Assistant Archivist, Nicholas John Pozega shares these photos of printouts he made of the Bateman book we shared with our members recently. He organizes his printouts in reference binders near his desk. Pretty neat, huh?!

Printouts
Printouts

The e-books are formatted for viewing on tablets and iPads as well. Every one of our bi-monthly Reference Packs is jam packed with great art that you can’t get anywhere else. Print your own first editions and build a reference library of great art books!

Members Appreciation Month

It’s Members Appreciation Time at Animation Resources, and for the next 30 days we will be sharing reasons why you should be a member of our important project. It’s easy to join. Just click on the link and you can sign up right now online…


CLICK To Join Today!
Join Animation Resources
Learn About The Benefits Of Membership

Not A Member Yet? Want A Free Sample?

Check out this SAMPLE REFERENCE PACK! It will give you a taste of what Animation Resources members get to download every other month!

Sample RefPack

FacebooktwitterredditpinterestlinkedinmailFacebooktwitterredditpinterestlinkedinmailby feather
Share on Tumblr

Posted by Stephen Worth @ 12:00 pm

February 17th, 2021

Members Click Here Membership Email Join Us!

Theory: Live The Fabulous Lifestyle Of A Hollywood Cartoonist

Cartoonist Party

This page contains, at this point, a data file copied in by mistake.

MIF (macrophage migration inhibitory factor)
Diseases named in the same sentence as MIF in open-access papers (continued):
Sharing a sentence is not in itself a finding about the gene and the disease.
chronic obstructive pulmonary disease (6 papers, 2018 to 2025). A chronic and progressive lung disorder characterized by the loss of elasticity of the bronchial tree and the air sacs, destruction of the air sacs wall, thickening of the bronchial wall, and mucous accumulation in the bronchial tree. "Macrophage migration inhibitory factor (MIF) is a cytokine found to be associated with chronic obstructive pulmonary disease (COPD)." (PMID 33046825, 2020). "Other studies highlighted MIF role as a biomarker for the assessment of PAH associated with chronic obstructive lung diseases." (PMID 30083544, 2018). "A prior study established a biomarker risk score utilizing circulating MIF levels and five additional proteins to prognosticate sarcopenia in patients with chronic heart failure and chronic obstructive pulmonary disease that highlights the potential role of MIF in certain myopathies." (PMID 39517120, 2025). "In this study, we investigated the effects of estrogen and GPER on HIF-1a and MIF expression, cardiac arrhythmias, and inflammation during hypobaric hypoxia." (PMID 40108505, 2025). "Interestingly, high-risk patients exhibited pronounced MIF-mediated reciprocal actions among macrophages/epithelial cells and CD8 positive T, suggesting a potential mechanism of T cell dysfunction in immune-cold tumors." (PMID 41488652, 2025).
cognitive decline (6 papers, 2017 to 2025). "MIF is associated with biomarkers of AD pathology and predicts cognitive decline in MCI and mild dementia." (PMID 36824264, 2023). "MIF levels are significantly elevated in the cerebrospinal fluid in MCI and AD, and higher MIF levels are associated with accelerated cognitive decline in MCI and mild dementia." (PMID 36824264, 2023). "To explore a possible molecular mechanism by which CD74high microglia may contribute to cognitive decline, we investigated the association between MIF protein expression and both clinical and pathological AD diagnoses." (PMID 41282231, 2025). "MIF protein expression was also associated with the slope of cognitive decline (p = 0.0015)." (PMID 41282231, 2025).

Wrap party for “Toot Whistle Plunk & Boom”

BingBingA few years ago, a student at Woodbury volunteered to help build out our database. He told me how much this blog, along with Eddie Fitzgerald’s has opened his eyes to how great cartoons were in the 30s, 40s and 50s. He had a sketchbook full of Preston Blair drawings and enthusiasm for Fleischer, MGM and Warner Bros cartoons. So I asked him what kinds of music he listens to…

“David Bowie mostly.”

My jaw hit the floor. I couldn’t believe what I was hearing. I gave him this advice…

Cartoons aren’t the only things that were better back in the first half of the 20th century.

Roy SmeckRoy SmeckA friend of mine once pointed out that somebody should write a book titled "The Golden Age of Everything". Sure, there are things today that are incredibly great… computers, the internet, iPhones, frost-free refrigerators, etc… but music, dance, illustration, writing, movies and cartoons were all going through a golden age back then. Cartoonists should be aware of this, and they should absorb all of the greatness of the past. It will give them a solid foundation to build upon and make them better cartoonists.

Today, I’m going to talk about music…

Bob Wills and his Texas Playboys

I know that someone out there is going to post a comment saying that there’s still great music being made, it just isn’t mainstream. I’m fully aware of the fact that there are talented musicians working today. But in the 30s through the 50s, incredible talent was a given. Performers, from the top of the heap to the bottom- from most popular to least- were all capable of making you do a double take and say “wow!”.